Why Should My Students Do Research?

By: Dr. Matt Ingle, Professor of The School of Science, Mathematics, Technology & Health

“Why should my students do research?”

I received this question from my mentor when I offered to help his high school students develop a better understanding of science as they prepare for college. He informed me about their “highly respected STEM program, inviting speakers from all over industry to come and speak to [their] students about careers in science, technology, engineering, and math.” Prior to this moment, I had never explained to someone the value of doing original research.

It didn’t take me long to think of the benefits that students receive from actually working through the scientific method. From the unconvinced look on his face, I realized that I needed to do a better job explaining it.

If I could convince high school students of the value of doing original research, college students would be more passionate about this valuable experience. Since that meeting, I have been developing a list of lessons best learned while conducting scientific research.

Students learn the methods of science better doing original research. They must observe the natural world, note trends in the data, ask thoughtful research questions, and propose reasonable explanations of the trends (hypotheses). Even while working through a well-designed lab experience, students work with hypotheses they didn’t come up with. When students propose explanations, it is easier for them to design experiments to test the hypothesis. Nobody truly understands the methods of science until they use them while exploring meaningful questions.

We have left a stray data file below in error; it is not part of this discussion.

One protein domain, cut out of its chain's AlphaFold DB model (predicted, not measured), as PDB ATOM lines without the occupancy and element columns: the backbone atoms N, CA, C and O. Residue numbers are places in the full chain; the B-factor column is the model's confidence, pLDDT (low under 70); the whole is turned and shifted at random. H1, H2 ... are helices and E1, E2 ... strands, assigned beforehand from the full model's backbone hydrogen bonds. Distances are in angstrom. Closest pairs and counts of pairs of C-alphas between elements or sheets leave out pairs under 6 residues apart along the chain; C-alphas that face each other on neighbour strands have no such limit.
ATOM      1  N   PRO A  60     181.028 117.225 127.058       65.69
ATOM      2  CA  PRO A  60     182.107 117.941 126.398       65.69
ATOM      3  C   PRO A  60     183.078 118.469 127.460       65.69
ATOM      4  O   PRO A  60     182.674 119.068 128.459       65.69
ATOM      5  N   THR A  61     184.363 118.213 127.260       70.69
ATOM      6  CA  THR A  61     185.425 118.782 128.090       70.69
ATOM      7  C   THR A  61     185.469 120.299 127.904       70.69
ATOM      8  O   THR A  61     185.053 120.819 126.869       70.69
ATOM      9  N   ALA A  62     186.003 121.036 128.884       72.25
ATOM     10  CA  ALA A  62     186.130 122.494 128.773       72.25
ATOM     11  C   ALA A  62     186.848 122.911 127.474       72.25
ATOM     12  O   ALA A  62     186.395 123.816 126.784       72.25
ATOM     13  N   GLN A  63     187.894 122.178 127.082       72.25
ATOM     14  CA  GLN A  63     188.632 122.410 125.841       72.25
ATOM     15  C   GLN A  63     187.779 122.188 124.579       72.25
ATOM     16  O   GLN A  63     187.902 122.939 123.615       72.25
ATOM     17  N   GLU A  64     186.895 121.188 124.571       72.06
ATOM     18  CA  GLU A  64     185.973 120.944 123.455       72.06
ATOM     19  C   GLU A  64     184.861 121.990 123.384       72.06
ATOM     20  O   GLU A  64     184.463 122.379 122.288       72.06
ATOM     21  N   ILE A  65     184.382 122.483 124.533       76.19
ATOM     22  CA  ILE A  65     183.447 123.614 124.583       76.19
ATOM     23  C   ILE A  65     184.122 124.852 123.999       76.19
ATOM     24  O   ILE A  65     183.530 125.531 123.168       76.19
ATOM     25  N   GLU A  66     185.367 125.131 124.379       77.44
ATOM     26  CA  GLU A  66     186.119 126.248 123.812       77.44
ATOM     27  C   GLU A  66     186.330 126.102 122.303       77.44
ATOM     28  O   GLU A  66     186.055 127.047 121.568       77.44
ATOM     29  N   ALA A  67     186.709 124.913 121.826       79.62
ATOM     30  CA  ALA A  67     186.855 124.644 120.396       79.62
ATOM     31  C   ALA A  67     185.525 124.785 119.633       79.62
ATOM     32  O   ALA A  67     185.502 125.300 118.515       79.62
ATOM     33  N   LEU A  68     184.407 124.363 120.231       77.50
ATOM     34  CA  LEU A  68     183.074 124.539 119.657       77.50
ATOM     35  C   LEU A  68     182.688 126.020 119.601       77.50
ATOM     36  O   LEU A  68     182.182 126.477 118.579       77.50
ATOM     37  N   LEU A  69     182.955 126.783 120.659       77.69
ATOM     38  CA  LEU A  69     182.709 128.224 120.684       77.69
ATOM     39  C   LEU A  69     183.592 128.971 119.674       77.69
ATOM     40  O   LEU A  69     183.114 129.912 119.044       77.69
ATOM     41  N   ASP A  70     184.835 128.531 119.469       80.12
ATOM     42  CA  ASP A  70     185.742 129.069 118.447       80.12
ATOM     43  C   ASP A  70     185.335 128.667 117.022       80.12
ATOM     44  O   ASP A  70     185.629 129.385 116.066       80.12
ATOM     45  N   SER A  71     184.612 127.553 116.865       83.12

The meaning of the word theory confuses most people. Is a theory just a hypothesis? Is a theory just our best guess? Doing your own research illuminates the incredible difference between a hypothesis and a theory. Theories are supported by data from dozens, if not hundreds or thousands of different experiments. While a hypothesis may explain your observations extremely well, a single round of experimentation often proves the hypothesis false. As a student participates in research, she better understands that a scientific theory is very different from the typical meaning of the word.

Science is a collaborative enterprise, requiring the work of teams of researchers working for years and building upon other findings. The National Science Foundation (NSF) funds much of the research done by some of the best scientists in the world. The NSF is starting to emphasize funding projects that are deliberately and obviously collaborative, bringing people from multiple disciplines together to solve big challenges. Most students hate group projects. Research projects, exploring original questions, bring students together better than any other activity. Because science is a collaborative enterprise, it forces every student to be involved in a meaningful and valuable way.

The above are just some of the lessons best learned through original research. If our goal is to educate our students, every STEM program should expect and facilitate students asking and exploring original questions. It would take countless hours of lecture to teach a student what they can learn in a few hours of working on a research project with some of their peers.

In the Biological and Physical Sciences Department, we encourage our students to be involved in as many research opportunities as possible. Every biology faculty person we have is doing original research that incorporates our students. We are presenting our research at regional, national, and international science meetings, and publishing in scientific journals. We are blessed to have donors that support our research program separately from the operational budget of the department.

I have taught at three similar institutions, and no one does more or higher quality research than we do here at The Master’s University.


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